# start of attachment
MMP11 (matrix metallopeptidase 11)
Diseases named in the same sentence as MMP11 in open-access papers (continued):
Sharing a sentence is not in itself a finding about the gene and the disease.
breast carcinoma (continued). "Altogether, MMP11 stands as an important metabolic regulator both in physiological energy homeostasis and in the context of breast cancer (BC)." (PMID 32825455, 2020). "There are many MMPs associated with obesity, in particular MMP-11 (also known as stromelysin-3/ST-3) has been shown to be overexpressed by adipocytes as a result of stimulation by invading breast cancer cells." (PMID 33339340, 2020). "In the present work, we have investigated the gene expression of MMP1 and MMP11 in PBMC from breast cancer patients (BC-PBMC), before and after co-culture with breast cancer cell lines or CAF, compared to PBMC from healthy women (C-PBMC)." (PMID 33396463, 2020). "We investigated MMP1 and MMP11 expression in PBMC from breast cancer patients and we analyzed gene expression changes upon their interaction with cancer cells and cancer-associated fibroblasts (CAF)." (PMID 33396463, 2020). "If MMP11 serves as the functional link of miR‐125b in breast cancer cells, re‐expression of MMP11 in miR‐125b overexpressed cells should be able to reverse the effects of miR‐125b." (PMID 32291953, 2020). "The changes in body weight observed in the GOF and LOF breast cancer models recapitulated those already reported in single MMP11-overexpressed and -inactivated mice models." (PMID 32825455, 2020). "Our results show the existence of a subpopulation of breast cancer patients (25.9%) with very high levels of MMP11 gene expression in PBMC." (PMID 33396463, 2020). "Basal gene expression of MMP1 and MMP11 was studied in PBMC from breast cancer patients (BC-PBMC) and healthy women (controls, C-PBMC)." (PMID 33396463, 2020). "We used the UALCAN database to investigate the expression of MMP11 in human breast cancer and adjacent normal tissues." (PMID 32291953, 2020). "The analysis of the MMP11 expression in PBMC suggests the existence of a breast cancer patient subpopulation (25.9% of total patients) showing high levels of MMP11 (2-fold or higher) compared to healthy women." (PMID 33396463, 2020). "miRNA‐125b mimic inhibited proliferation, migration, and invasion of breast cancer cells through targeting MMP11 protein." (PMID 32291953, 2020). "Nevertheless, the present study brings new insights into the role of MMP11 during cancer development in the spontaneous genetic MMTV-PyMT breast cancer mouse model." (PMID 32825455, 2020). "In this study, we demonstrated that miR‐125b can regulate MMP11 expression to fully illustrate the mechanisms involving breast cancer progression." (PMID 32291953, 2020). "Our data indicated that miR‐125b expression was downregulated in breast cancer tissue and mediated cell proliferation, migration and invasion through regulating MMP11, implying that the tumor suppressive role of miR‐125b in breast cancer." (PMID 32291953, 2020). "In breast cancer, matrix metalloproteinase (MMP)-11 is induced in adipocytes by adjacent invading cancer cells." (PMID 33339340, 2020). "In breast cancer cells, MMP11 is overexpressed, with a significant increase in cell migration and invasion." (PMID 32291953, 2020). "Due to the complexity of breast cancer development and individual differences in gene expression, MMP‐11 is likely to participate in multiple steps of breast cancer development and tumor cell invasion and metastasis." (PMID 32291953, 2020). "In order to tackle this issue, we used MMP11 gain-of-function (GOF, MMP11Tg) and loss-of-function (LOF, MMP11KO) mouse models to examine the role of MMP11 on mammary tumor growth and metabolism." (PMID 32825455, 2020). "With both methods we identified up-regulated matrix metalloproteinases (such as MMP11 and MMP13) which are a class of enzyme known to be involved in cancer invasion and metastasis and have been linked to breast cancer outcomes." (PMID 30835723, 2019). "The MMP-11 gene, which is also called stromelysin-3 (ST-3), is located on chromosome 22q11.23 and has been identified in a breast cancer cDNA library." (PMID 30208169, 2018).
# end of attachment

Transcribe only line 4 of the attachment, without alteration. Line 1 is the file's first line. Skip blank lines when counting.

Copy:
breast carcinoma (continued). "Altogether, MMP11 stands as an important metabolic regulator both in physiological energy homeostasis and in the context of breast cancer (BC)." (PMID 32825455, 2020). "There are many MMPs associated with obesity, in particular MMP-11 (also known as stromelysin-3/ST-3) has been shown to be overexpressed by adipocytes as a result of stimulation by invading breast cancer cells." (PMID 33339340, 2020). "In the present work, we have investigated the gene expression of MMP1 and MMP11 in PBMC from breast cancer patients (BC-PBMC), before and after co-culture with breast cancer cell lines or CAF, compared to PBMC from healthy women (C-PBMC)." (PMID 33396463, 2020). "We investigated MMP1 and MMP11 expression in PBMC from breast cancer patients and we analyzed gene expression changes upon their interaction with cancer cells and cancer-associated fibroblasts (CAF)." (PMID 33396463, 2020). "If MMP11 serves as the functional link of miR‐125b in breast cancer cells, re‐expression of MMP11 in miR‐125b overexpressed cells should be able to reverse the effects of miR‐125b." (PMID 32291953, 2020). "The changes in body weight observed in the GOF and LOF breast cancer models recapitulated those already reported in single MMP11-overexpressed and -inactivated mice models." (PMID 32825455, 2020). "Our results show the existence of a subpopulation of breast cancer patients (25.9%) with very high levels of MMP11 gene expression in PBMC." (PMID 33396463, 2020). "Basal gene expression of MMP1 and MMP11 was studied in PBMC from breast cancer patients (BC-PBMC) and healthy women (controls, C-PBMC)." (PMID 33396463, 2020). "We used the UALCAN database to investigate the expression of MMP11 in human breast cancer and adjacent normal tissues." (PMID 32291953, 2020). "The analysis of the MMP11 expression in PBMC suggests the existence of a breast cancer patient subpopulation (25.9% of total patients) showing high levels of MMP11 (2-fold or higher) compared to healthy women." (PMID 33396463, 2020). "miRNA‐125b mimic inhibited proliferation, migration, and invasion of breast cancer cells through targeting MMP11 protein." (PMID 32291953, 2020). "Nevertheless, the present study brings new insights into the role of MMP11 during cancer development in the spontaneous genetic MMTV-PyMT breast cancer mouse model." (PMID 32825455, 2020). "In this study, we demonstrated that miR‐125b can regulate MMP11 expression to fully illustrate the mechanisms involving breast cancer progression." (PMID 32291953, 2020). "Our data indicated that miR‐125b expression was downregulated in breast cancer tissue and mediated cell proliferation, migration and invasion through regulating MMP11, implying that the tumor suppressive role of miR‐125b in breast cancer." (PMID 32291953, 2020). "In breast cancer, matrix metalloproteinase (MMP)-11 is induced in adipocytes by adjacent invading cancer cells." (PMID 33339340, 2020). "In breast cancer cells, MMP11 is overexpressed, with a significant increase in cell migration and invasion." (PMID 32291953, 2020). "Due to the complexity of breast cancer development and individual differences in gene expression, MMP‐11 is likely to participate in multiple steps of breast cancer development and tumor cell invasion and metastasis." (PMID 32291953, 2020). "In order to tackle this issue, we used MMP11 gain-of-function (GOF, MMP11Tg) and loss-of-function (LOF, MMP11KO) mouse models to examine the role of MMP11 on mammary tumor growth and metabolism." (PMID 32825455, 2020). "With both methods we identified up-regulated matrix metalloproteinases (such as MMP11 and MMP13) which are a class of enzyme known to be involved in cancer invasion and metastasis and have been linked to breast cancer outcomes." (PMID 30835723, 2019). "The MMP-11 gene, which is also called stromelysin-3 (ST-3), is located on chromosome 22q11.23 and has been identified in a breast cancer cDNA library." (PMID 30208169, 2018).